Pitching Mechanics for this 10 year old

Was interested in what the forum expertise might think of this 10U pitcher. Watched him pitch in a number of tournament games and the guy could really bring the heat. I slowed down the video to help make light of his pitching mechanics.

Thanks Pat.

Looks like an athletic kid.

I think he’s has some postural issues, a glove instability issue, and lacks momentum. Now, while a 10yo will usually lack the functional strength to do things perfectly, these issues can certainly be improved upon.

Ok, let’s add some details here…

Regarding the postural issues, this pitcher leans back (toward 3B) when he lifts his knee. After his stride legs starts to drop, he collapses his back leg and gets his upper half leaning to his left (toward 2B and away from home plate). His back leg then collapses rather significantly before he starts moving toward home plate.

Now, as I mentioned previously, this pitcher probably lacks the core strength to completely stabilize his upper half. But there are things he can do to improve the situation. First, I would have him bend his knees a bit and bend forward at the waist instead of standing straight up and down (which all of these little guys seem to want to do). This will put him into a posture where he has more strength to lift the knee without all the unwanted head movement. Also, having the knees bent a bit will reduce how much the back leg collapses and that will hopefully reduce/eliminate the lean back towards 2B.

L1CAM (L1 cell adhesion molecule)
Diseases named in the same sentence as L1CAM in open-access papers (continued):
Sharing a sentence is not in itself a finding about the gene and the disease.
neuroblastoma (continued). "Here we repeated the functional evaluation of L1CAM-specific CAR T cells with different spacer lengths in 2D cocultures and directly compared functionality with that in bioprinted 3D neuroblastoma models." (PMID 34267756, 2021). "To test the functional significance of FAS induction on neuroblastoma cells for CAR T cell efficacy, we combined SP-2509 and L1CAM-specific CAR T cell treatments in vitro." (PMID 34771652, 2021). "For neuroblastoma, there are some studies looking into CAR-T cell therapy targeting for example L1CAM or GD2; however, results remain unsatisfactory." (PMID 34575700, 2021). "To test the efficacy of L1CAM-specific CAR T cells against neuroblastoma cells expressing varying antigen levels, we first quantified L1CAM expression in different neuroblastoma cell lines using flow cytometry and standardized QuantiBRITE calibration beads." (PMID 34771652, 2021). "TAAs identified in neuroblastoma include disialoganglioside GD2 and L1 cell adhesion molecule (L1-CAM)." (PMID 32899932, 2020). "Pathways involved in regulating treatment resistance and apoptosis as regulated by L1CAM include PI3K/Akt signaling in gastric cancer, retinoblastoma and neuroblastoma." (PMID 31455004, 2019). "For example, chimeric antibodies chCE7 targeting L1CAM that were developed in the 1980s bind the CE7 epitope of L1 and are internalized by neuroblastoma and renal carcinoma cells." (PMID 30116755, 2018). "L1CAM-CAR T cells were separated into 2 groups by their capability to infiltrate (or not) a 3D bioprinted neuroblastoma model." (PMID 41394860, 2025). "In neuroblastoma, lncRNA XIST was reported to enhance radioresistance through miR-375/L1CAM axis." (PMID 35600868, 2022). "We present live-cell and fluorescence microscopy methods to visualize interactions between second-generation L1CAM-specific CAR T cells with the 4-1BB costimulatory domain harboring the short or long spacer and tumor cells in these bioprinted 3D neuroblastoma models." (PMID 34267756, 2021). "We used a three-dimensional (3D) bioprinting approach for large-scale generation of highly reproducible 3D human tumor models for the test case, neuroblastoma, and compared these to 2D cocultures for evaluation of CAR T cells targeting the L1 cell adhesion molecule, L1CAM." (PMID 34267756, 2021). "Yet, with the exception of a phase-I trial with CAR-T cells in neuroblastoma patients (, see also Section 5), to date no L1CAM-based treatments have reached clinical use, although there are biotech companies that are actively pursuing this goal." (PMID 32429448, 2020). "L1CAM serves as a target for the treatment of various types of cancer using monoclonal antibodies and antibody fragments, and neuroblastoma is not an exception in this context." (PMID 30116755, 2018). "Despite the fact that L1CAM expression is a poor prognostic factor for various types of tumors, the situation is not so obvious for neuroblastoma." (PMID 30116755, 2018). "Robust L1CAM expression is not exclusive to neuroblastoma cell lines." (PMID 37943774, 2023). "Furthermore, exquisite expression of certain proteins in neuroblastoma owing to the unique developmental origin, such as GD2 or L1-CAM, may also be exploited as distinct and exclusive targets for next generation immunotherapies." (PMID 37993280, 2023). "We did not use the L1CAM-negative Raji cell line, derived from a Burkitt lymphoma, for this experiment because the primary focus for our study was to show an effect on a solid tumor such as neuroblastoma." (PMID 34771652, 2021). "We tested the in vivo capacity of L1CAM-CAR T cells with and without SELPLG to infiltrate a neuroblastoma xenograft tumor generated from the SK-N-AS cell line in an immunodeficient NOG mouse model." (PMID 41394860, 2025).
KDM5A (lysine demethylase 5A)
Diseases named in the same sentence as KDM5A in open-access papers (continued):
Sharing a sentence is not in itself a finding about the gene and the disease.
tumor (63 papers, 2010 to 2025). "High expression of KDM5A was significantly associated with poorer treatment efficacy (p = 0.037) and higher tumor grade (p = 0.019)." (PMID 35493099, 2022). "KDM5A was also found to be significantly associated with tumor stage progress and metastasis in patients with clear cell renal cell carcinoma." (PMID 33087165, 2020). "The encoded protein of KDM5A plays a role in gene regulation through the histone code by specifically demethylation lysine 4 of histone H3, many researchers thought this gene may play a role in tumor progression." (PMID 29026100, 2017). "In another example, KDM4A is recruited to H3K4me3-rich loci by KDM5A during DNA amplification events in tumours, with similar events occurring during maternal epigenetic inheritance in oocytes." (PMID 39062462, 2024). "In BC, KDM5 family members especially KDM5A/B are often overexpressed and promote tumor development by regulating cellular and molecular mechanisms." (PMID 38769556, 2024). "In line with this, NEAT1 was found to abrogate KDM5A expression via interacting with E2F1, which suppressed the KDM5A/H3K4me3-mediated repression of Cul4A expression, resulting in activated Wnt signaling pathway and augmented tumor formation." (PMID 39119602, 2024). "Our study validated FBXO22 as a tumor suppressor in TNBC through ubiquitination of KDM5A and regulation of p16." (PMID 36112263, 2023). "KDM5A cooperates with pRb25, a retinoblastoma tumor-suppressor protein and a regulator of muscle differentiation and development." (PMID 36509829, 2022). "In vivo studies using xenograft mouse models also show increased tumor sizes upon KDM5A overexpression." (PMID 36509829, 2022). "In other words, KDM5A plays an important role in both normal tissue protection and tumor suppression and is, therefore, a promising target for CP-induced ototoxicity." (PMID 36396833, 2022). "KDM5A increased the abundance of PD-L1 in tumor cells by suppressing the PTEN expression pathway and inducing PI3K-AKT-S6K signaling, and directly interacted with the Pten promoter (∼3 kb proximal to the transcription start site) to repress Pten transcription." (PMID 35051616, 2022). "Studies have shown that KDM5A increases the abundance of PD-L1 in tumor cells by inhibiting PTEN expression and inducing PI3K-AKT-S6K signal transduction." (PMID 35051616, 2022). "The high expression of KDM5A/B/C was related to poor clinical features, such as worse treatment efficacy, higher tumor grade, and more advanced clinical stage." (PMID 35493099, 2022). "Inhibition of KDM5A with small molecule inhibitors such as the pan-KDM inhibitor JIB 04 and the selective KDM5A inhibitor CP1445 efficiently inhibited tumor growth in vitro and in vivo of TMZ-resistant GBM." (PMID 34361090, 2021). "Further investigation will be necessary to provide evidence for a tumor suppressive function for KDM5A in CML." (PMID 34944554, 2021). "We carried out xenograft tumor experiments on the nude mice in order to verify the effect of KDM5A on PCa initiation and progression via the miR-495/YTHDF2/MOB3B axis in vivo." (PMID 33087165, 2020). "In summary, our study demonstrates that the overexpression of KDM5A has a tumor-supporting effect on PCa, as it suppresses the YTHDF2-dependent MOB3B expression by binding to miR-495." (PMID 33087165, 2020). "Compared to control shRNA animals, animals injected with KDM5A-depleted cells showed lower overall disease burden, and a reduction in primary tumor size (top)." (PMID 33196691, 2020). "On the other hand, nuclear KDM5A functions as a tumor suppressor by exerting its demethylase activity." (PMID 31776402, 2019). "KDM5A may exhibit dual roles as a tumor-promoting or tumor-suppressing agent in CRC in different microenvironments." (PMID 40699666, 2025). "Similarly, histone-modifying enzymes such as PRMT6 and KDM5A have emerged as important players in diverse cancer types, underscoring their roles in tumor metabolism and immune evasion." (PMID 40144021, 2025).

Regarding the glove instability issue, after extending the glove out front leading up to front foot plant, he then lets the glove drop. This is very common with these little guys because of the weight of the glove. The ramifications of dropping the glove is that it usually causes an unwanted posture change and it often pulls the shoulders open early. And that steals velocity, reduces consistency, and puts more stress on the arm. Try to get him to keep the glove out front, to turn it over so the pocket faces his chest or face, and to bring his body to the glove. This will also put him in a better position to defend himself (especially his face) against a liner hit back at him.

I’d probably spend a fair amount of time working on these issues before worrying about the momentum issue I mentioned.

I agree 100% with Roger on the two main issues he has identified–the early postural instability and the weak glove side near release point.

Although this boy does use a glove that is too big for him, I’m starting to think that the very common flaw of loosely flopping the glove arm to the side near release point is far more than a matter of strength.

Because most young pitchers and inexperienced coaches are obsessed with what the throwing arm does, I think this problem is more one of neglect–kind of like, “Who cares what the glove side does…get it out of the way, it’s not throwing the baseball!”

I’ve seen adult coaches whose own poor mechanics included this same complete inattention to the glove side arm action “teaching” young kids to throw.

One additional point that I will speculate on–it looks to me as though this youngster may have been coached to “grab a handful of dirt” in his follow-through. Otherwise known as, “grab some grass”, this common advice is very poor, IMO. That is, it seeks to enforce a cookie-cutter type of postural accomodation in the follow-through which, if the rest of his delivery were optimal, would have taken care of itself.